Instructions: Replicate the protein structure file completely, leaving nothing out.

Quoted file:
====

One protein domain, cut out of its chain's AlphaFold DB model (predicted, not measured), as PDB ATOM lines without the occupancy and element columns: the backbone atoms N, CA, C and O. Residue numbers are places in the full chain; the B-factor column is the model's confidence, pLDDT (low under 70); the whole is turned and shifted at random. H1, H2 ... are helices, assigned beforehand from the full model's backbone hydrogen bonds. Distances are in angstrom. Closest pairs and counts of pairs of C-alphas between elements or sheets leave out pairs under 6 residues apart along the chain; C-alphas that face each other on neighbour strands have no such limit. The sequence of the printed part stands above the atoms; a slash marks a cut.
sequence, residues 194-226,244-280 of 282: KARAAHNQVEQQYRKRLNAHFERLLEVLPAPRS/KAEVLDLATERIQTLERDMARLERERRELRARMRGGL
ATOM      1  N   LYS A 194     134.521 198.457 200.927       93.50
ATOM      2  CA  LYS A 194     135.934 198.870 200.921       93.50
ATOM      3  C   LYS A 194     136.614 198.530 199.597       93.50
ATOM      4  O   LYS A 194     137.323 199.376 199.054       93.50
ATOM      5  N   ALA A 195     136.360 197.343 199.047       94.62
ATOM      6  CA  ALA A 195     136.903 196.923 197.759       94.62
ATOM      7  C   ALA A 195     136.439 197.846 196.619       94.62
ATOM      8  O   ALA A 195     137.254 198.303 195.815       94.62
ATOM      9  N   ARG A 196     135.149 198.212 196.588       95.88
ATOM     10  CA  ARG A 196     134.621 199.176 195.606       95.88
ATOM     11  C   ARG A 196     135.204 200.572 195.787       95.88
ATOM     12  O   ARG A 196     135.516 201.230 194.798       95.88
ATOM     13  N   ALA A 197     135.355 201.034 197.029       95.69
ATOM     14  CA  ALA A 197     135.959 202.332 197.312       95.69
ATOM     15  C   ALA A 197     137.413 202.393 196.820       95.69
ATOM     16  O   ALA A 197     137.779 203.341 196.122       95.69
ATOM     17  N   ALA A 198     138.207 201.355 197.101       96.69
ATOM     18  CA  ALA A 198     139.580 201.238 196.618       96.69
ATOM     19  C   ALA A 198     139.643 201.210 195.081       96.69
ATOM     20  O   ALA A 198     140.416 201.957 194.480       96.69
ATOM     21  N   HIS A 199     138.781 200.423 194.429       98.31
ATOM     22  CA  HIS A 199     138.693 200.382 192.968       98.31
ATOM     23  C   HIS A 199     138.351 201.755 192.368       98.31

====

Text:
One protein domain, cut out of its chain's AlphaFold DB model (predicted, not measured), as PDB ATOM lines without the occupancy and element columns: the backbone atoms N, CA, C and O. Residue numbers are places in the full chain; the B-factor column is the model's confidence, pLDDT (low under 70); the whole is turned and shifted at random. H1, H2 ... are helices, assigned beforehand from the full model's backbone hydrogen bonds. Distances are in angstrom. Closest pairs and counts of pairs of C-alphas between elements or sheets leave out pairs under 6 residues apart along the chain; C-alphas that face each other on neighbour strands have no such limit. The sequence of the printed part stands above the atoms; a slash marks a cut.
sequence, residues 194-226,244-280 of 282: KARAAHNQVEQQYRKRLNAHFERLLEVLPAPRS/KAEVLDLATERIQTLERDMARLERERRELRARMRGGL
ATOM      1  N   LYS A 194     134.521 198.457 200.927       93.50
ATOM      2  CA  LYS A 194     135.934 198.870 200.921       93.50
ATOM      3  C   LYS A 194     136.614 198.530 199.597       93.50
ATOM      4  O   LYS A 194     137.323 199.376 199.054       93.50
ATOM      5  N   ALA A 195     136.360 197.343 199.047       94.62
ATOM      6  CA  ALA A 195     136.903 196.923 197.759       94.62
ATOM      7  C   ALA A 195     136.439 197.846 196.619       94.62
ATOM      8  O   ALA A 195     137.254 198.303 195.815       94.62
ATOM      9  N   ARG A 196     135.149 198.212 196.588       95.88
ATOM     10  CA  ARG A 196     134.621 199.176 195.606       95.88
ATOM     11  C   ARG A 196     135.204 200.572 195.787       95.88
ATOM     12  O   ARG A 196     135.516 201.230 194.798       95.88
ATOM     13  N   ALA A 197     135.355 201.034 197.029       95.69
ATOM     14  CA  ALA A 197     135.959 202.332 197.312       95.69
ATOM     15  C   ALA A 197     137.413 202.393 196.820       95.69
ATOM     16  O   ALA A 197     137.779 203.341 196.122       95.69
ATOM     17  N   ALA A 198     138.207 201.355 197.101       96.69
ATOM     18  CA  ALA A 198     139.580 201.238 196.618       96.69
ATOM     19  C   ALA A 198     139.643 201.210 195.081       96.69
ATOM     20  O   ALA A 198     140.416 201.957 194.480       96.69
ATOM     21  N   HIS A 199     138.781 200.423 194.429       98.31
ATOM     22  CA  HIS A 199     138.693 200.382 192.968       98.31
ATOM     23  C   HIS A 199     138.351 201.755 192.368       98.31